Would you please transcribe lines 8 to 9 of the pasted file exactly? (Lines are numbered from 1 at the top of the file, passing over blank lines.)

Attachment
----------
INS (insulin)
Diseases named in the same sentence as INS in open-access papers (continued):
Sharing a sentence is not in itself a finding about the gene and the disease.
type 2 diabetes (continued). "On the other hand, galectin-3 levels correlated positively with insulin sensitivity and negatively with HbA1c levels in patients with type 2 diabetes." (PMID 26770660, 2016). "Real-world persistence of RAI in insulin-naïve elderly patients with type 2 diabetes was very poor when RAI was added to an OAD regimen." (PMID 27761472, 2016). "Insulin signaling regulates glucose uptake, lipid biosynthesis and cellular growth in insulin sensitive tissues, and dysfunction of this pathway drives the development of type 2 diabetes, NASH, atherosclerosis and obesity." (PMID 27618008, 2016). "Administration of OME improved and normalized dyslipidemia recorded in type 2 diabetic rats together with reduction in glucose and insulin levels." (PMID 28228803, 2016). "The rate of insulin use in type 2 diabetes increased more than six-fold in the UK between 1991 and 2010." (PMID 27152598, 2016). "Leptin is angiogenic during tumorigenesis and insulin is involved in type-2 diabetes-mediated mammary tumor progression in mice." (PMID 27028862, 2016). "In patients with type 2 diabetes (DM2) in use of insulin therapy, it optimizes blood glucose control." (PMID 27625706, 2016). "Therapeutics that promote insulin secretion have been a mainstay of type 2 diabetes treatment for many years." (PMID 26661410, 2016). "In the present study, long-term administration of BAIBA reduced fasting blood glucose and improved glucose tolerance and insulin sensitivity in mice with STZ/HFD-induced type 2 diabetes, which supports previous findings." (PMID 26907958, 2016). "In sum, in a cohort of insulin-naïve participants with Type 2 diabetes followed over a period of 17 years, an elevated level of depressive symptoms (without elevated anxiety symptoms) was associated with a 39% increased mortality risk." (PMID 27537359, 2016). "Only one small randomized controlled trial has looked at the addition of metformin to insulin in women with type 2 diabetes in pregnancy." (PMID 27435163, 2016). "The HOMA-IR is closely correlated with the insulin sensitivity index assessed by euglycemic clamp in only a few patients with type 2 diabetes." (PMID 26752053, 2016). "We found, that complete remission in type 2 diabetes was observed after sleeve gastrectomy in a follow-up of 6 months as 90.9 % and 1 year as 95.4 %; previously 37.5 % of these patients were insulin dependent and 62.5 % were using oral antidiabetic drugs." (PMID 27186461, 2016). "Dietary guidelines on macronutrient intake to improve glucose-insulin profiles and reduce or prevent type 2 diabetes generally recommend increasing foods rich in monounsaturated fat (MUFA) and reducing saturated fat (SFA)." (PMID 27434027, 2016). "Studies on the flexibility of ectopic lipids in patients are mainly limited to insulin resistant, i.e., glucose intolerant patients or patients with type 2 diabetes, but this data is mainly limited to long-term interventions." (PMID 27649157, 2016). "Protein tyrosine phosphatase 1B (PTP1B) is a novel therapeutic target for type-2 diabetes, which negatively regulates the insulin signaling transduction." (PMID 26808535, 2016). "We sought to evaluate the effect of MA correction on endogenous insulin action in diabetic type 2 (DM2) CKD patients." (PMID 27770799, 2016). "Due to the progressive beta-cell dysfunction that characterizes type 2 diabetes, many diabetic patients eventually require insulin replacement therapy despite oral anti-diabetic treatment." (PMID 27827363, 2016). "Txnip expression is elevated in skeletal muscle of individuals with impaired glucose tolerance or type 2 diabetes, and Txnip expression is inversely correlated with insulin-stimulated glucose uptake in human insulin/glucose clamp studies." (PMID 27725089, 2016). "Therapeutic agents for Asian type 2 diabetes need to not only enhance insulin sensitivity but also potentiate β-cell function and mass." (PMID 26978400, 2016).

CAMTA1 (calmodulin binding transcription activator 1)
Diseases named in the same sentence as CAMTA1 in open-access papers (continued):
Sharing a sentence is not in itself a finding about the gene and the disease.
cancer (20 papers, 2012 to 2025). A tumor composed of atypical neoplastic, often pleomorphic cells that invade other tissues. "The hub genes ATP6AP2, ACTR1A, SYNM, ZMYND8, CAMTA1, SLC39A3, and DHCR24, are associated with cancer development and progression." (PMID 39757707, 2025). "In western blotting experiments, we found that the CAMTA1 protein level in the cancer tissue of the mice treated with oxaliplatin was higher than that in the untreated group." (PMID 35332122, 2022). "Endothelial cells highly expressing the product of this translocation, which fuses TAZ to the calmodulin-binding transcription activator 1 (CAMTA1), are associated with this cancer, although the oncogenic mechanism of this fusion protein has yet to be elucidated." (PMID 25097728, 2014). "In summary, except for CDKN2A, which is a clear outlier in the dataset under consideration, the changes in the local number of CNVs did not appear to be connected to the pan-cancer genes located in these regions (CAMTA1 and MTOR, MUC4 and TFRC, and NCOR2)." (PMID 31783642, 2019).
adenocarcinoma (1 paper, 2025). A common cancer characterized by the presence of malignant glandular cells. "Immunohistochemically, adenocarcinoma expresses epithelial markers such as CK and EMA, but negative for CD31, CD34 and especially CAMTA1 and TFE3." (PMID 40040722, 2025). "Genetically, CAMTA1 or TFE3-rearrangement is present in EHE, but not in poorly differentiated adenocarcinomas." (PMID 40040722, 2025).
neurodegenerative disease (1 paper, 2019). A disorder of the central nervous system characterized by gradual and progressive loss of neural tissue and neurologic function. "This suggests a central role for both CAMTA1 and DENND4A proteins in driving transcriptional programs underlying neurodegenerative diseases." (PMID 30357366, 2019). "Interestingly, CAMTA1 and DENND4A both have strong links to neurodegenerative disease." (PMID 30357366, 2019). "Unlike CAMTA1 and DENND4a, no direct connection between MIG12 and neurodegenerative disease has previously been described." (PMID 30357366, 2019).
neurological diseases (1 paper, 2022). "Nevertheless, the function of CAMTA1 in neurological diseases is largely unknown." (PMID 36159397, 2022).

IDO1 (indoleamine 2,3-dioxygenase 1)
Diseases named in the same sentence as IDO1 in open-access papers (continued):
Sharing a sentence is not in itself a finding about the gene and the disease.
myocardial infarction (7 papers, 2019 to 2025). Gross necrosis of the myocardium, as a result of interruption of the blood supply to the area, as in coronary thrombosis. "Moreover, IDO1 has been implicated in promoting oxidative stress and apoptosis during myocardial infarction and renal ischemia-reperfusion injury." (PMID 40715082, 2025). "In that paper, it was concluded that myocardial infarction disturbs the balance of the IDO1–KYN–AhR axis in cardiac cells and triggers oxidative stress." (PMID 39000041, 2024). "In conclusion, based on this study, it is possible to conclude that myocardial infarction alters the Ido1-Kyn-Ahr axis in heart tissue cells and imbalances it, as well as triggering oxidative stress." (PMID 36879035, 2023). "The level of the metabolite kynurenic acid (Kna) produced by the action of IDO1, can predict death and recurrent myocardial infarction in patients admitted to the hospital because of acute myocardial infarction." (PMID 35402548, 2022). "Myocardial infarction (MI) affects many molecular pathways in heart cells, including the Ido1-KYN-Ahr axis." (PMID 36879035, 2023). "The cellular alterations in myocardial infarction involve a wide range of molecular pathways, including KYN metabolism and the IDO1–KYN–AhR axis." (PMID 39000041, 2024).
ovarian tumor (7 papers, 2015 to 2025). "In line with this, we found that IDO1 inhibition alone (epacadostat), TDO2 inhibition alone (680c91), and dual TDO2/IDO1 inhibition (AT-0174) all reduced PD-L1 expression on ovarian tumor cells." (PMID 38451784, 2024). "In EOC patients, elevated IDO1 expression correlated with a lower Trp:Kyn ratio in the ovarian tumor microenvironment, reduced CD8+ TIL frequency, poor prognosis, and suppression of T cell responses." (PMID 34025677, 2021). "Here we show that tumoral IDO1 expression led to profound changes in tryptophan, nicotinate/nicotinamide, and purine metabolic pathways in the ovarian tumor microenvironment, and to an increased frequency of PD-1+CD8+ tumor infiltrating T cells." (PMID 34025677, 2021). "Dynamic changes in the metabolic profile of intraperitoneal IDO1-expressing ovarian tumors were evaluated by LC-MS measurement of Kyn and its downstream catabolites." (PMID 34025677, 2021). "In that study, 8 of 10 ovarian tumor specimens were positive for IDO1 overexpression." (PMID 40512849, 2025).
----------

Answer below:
cancer (20 papers, 2012 to 2025). A tumor composed of atypical neoplastic, often pleomorphic cells that invade other tissues. "The hub genes ATP6AP2, ACTR1A, SYNM, ZMYND8, CAMTA1, SLC39A3, and DHCR24, are associated with cancer development and progression." (PMID 39757707, 2025). "In western blotting experiments, we found that the CAMTA1 protein level in the cancer tissue of the mice treated with oxaliplatin was higher than that in the untreated group." (PMID 35332122, 2022). "Endothelial cells highly expressing the product of this translocation, which fuses TAZ to the calmodulin-binding transcription activator 1 (CAMTA1), are associated with this cancer, although the oncogenic mechanism of this fusion protein has yet to be elucidated." (PMID 25097728, 2014). "In summary, except for CDKN2A, which is a clear outlier in the dataset under consideration, the changes in the local number of CNVs did not appear to be connected to the pan-cancer genes located in these regions (CAMTA1 and MTOR, MUC4 and TFRC, and NCOR2)." (PMID 31783642, 2019).
adenocarcinoma (1 paper, 2025). A common cancer characterized by the presence of malignant glandular cells. "Immunohistochemically, adenocarcinoma expresses epithelial markers such as CK and EMA, but negative for CD31, CD34 and especially CAMTA1 and TFE3." (PMID 40040722, 2025). "Genetically, CAMTA1 or TFE3-rearrangement is present in EHE, but not in poorly differentiated adenocarcinomas." (PMID 40040722, 2025).